Employment in the “Recovery”

C.P. Chandrasekhar

Despite scepticism about its sustainability, attention is focused on evidence that the crisis of 2008-09 is behind us, because of the fiscal stimulus put in place by governments across the world. But figures from the International Labour Organization (ILO) indicate that the impact of the stimulus on employment is uneven. In its January 2010 update, the ILO estimates global unemployment at 212 million in 2009, or around 34 million above its 2007 level, with most of the increase having occurred during 2009. In sum, the impact of the fiscal stimuli delivered by many governments does not seem to be, as yet, adequate to stall, let alone reverse the employment decline resulting from the crisis. This increase in unemployment was unevenly distributed, with Developed Economies and the European Union, Central and South-Eastern Europe and former Soviet states, and Latin America and the Caribbean accounting for more than two-thirds of the increase in the number of unemployed during 2009. In other words, Asia and the Pacific were much less affected.

This is surprising, since it is to be expected that countries that are more dependent on foreign trade and investment flows, such as those in South-East Asia, would have been more affected by the crisis. The region experienced the sharpest reductions in economic growth, to 0.5 per cent in 2009, down from 4.4 per cent in 2008 and an average annual rate of more than 6 per cent prior to the crisis.

It needs to be noted, however, that in most less-developed countries unemployment figures do not tell the real story. With social protection inadequate or lacking altogether, those in the working age groups need to take on some form of employment or starve. Hence, recorded unemployment rates tend to be low. Given the fact that unemployment is the exception, the impact of the reduction in growth is felt more in terms of deterioration in the quality of employment rather than a decline in its volume. One form that deterioration takes is an increase in employment that lacks features associated with “decent employment” such as adequate social security or collective bargaining arrangements. The group that obviously lacks such features consists of those categorised by the ILO as being in “vulnerable employment” such as own-account workers and contributing family workers. These are also workers often characterized by inadequate earnings, low productivity and difficult conditions of work.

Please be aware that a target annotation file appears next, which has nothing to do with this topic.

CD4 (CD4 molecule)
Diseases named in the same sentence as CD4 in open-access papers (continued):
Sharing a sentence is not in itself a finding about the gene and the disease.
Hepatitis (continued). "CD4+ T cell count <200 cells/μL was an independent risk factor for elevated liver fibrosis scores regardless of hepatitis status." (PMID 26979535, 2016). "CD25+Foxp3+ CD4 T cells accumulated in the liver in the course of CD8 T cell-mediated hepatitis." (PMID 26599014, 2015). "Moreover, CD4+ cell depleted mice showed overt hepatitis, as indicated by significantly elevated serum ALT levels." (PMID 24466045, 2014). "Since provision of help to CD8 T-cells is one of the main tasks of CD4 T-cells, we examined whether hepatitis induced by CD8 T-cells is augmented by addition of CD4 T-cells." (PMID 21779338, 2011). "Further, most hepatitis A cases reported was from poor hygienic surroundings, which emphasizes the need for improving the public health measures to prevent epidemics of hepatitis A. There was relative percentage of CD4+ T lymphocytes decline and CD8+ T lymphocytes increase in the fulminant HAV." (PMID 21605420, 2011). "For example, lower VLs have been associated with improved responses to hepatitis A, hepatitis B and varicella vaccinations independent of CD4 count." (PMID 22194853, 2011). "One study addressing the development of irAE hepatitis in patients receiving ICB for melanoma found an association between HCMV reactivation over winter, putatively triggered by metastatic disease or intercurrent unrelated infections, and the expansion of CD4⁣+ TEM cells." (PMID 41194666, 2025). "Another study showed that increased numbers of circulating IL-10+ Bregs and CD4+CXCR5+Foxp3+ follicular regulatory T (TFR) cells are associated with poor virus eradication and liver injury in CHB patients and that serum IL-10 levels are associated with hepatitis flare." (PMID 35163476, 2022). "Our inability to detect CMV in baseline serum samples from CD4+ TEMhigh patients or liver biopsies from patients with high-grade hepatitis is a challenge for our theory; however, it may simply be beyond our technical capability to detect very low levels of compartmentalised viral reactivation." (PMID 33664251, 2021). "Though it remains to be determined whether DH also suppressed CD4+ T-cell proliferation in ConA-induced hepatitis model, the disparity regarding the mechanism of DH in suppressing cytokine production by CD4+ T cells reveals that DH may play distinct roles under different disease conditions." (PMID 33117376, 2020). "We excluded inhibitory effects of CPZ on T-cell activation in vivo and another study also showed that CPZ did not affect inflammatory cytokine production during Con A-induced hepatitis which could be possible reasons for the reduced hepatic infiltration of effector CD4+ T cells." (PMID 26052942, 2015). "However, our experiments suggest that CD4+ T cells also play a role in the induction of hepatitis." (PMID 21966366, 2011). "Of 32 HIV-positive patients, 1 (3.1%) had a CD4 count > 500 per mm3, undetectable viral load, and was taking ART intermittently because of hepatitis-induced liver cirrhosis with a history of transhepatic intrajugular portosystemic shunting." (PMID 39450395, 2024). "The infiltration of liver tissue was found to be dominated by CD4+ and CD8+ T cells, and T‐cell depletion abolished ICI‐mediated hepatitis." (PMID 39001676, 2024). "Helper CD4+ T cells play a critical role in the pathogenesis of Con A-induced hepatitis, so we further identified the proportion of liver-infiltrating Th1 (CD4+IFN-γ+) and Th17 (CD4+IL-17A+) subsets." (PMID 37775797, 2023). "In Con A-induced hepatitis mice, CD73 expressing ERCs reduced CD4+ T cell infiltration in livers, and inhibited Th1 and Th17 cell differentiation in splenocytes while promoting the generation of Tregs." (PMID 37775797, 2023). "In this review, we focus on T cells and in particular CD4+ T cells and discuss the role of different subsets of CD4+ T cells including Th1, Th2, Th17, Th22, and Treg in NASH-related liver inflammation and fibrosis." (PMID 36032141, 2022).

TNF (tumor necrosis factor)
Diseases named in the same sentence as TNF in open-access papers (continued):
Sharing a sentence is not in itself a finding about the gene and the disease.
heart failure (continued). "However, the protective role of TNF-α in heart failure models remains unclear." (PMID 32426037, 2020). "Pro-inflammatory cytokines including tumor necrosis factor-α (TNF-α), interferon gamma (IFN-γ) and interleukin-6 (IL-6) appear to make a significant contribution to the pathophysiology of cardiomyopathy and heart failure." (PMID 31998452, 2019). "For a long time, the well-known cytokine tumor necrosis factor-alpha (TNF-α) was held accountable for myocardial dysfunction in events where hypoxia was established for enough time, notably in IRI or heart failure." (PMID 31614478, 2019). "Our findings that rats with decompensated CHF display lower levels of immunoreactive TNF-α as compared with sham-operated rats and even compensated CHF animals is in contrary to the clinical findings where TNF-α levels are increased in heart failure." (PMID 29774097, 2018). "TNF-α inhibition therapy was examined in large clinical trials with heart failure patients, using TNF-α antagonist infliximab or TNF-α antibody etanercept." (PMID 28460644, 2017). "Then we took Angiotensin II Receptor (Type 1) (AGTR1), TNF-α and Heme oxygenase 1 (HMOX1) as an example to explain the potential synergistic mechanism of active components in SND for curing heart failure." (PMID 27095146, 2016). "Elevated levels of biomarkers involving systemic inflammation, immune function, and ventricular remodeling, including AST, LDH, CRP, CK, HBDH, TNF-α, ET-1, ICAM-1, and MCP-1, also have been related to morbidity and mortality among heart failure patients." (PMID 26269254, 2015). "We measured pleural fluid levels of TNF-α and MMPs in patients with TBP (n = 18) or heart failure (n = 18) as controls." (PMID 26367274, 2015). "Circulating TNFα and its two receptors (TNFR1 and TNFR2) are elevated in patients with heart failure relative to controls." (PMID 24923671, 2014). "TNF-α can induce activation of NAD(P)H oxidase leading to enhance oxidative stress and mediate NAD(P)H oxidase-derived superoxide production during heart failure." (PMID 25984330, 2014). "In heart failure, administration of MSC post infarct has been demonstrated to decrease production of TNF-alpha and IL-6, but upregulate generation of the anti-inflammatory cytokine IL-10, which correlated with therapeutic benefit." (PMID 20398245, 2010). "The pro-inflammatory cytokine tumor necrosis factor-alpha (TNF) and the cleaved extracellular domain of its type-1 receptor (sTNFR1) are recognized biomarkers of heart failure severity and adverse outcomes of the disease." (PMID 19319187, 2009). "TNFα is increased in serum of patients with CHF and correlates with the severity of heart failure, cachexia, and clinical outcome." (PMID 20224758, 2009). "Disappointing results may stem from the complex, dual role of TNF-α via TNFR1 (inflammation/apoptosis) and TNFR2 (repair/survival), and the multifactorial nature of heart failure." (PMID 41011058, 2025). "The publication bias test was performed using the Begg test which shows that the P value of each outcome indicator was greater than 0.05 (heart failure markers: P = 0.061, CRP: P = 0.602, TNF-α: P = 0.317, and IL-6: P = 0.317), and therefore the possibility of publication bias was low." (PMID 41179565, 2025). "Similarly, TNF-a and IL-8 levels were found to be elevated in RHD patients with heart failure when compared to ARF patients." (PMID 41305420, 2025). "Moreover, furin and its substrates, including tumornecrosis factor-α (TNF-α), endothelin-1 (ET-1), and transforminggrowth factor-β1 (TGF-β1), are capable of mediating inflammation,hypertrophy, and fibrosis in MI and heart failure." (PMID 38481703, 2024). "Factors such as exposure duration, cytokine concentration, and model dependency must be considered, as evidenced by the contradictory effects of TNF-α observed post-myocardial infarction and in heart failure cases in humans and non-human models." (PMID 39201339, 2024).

One effect of the crisis in some Asian economies is a distress-driven increase in such employment. Consider, for example, a country like Thailand, for which employment figures under different status categories are available from the National Statistical Office till as recently as September 2009. The figures show that the increase in overall employment, which amounted to around 797,000 when we compare the first three quarters of 2008 with the corresponding period in 2007, stood at a significant, even if lower, 686,000 during the first three quarters of 2009 when compared with 2008. But this was accompanied by significant changes in the pattern of employment. The number of private employees, which grew by 260,000 between 2007 and 2008, declined by 45,000 between 2008 and 2009, ostensibly because of the impact of the crisis on the country’s export industries. Over the same periods the increase in the number of own-account workers rose from 116,000 to 444,000 and those in vulnerable employment as per the ILO’s definition rose from 504,000 to 604,000. One explanation is that, unable to obtain employment in the export industries that had hitherto sustained them, workers were seeking any form of employment in order to survive.

However, the experience differs across countries. In South Korea, average monthly employment, which rose by 144,833 between 2007 and 2008, fell by 71,750 between 2008 and 2009. What is remarkable was the sharp rise in the number of jobs lost in the self-employed (from 79,000 to 259,000), unpaid family worker (12,400 to 60,000) and daily worker (57,000 to 158,000) categories. That is, there was a huge decline in vulnerable employment. On the other hand, the absolute increase in the monthly average number of regular employees remained more or less constant in the 380,000 range. The crisis appears to have adversely affected sectors relying on self-employed or irregularly employed workers. On the other hand, the efforts of the government to fiscally stimulate the economy possibly kept regular jobs rising.

In sum, the syndrome where the return to growth, however limited, has not improved labour market conditions appears to be true of the Asian exporters as well.

One Response to “Employment in the “Recovery””

  1. Also, in developed countries the aggregate unemployment figure does not tell the whole story. A recent study (http://www.clms.neu.edu/publication/documents/Labor_Underutilization_Problems_of_U.pdf) shows that the unemployment rate for the 10% poorest in the US is around 20%, while it is less than 2% for the 10% wealthiest.